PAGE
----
The construction, other than for the capacitance elements, is the same as that illustrated by FIG. 2. The inner conductors of the coaxial cables that form the radiating elements 78 carry bias voltages to two sets of oppositely poled P.I.N. diodes. Two diodes 82 and 84 are connected in series between the capacitance elements 72 and 74. The bias voltage is connected to an inner conductor, at point "d", of the outer electrically conductive structure. The capacitance elements 72, 74 and 76 are each connected to the outer conductors of the coaxial cables. The capacitance elements may be planar metal sheets with dimensions dictated by the particular frequency range and operating characteristics desired.
Two oppositely poled P.I.n. diodes 86 and 88 are connected in series between the capacitance elements 74 and 76 and the bias lead is connected at point "e" to one of the inner conductors of the coaxial cables. Suitable bias sources and termination resistances for the coaxial cables are provided as described in connection with FIG. 2. As before, the antenna is fed in conventional manner from a coaxial cable 92.
FIG. 4 illustrates a dipole antenna operating in principle like that shown in FIGS. 2 and 3. The construction of each of the side arms, generally indicated at 94 and 96, is generally similar to the vertical structures of FIG. 3 and corresponding parts bear similar numbers followed by the suffix "a".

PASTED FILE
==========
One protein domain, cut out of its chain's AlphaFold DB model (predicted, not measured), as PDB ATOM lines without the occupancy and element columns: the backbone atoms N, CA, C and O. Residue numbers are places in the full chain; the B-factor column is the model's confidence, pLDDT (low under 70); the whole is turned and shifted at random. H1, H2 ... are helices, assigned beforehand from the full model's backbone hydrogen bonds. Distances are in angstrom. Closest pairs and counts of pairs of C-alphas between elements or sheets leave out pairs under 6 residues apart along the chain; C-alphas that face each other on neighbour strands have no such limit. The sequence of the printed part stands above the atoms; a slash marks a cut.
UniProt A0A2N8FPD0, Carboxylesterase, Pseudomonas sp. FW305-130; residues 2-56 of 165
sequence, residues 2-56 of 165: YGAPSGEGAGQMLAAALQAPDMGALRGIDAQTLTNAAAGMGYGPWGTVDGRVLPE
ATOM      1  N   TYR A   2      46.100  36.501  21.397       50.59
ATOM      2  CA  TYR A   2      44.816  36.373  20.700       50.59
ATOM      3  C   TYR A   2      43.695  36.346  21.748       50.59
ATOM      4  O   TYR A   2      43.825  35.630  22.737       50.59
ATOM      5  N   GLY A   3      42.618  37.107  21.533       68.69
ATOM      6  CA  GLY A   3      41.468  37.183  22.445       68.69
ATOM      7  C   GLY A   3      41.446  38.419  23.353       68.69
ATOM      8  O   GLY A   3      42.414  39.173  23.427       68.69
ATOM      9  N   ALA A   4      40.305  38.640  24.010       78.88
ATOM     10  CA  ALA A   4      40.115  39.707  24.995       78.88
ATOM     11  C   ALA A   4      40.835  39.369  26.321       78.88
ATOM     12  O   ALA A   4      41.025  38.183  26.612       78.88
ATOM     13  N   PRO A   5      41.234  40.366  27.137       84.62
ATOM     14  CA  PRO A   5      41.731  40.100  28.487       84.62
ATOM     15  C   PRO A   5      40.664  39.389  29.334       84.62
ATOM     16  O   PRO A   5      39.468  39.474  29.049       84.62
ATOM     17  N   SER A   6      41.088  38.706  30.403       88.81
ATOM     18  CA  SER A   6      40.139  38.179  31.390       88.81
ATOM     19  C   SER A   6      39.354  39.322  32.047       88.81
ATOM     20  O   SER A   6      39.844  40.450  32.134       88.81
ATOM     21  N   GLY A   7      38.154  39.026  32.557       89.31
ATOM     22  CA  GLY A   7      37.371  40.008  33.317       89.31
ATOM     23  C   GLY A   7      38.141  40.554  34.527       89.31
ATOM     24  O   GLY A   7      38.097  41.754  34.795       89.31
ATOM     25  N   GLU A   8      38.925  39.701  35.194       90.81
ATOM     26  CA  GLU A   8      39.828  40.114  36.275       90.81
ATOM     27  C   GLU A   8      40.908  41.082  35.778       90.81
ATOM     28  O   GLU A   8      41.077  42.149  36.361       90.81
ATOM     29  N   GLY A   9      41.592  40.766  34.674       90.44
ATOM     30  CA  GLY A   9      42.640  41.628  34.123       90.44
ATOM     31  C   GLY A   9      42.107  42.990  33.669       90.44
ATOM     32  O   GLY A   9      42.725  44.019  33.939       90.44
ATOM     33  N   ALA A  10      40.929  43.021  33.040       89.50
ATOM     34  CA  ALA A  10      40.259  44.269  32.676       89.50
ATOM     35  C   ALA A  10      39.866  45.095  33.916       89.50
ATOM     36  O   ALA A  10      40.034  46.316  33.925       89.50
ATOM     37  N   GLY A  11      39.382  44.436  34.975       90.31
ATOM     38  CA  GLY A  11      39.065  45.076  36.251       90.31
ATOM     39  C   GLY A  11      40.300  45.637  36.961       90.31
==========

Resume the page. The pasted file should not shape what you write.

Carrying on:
In this example, the feed arrangement is modified as illustrated by FIG. 5 which is a more detailed showing of the feed portion illustrated by the broken line circle 98. The three coaxial cables which form the helical radiating element 78a of the left arm carry the bias leads 32aa, 32ba and 32ca that, in this example, are connected respectively through isolating inductors 102, 104 and 106 to the bias voltage source 14. The three coaxial cables that form the helical radiating element 78a' carry the bias wires 32aa', 32ab' and 32ac' that are connected respectively through isolating inductors 102', 104'; and 106'; to the bias source 14. The antenna is fed from a conventional balanced feed line 108.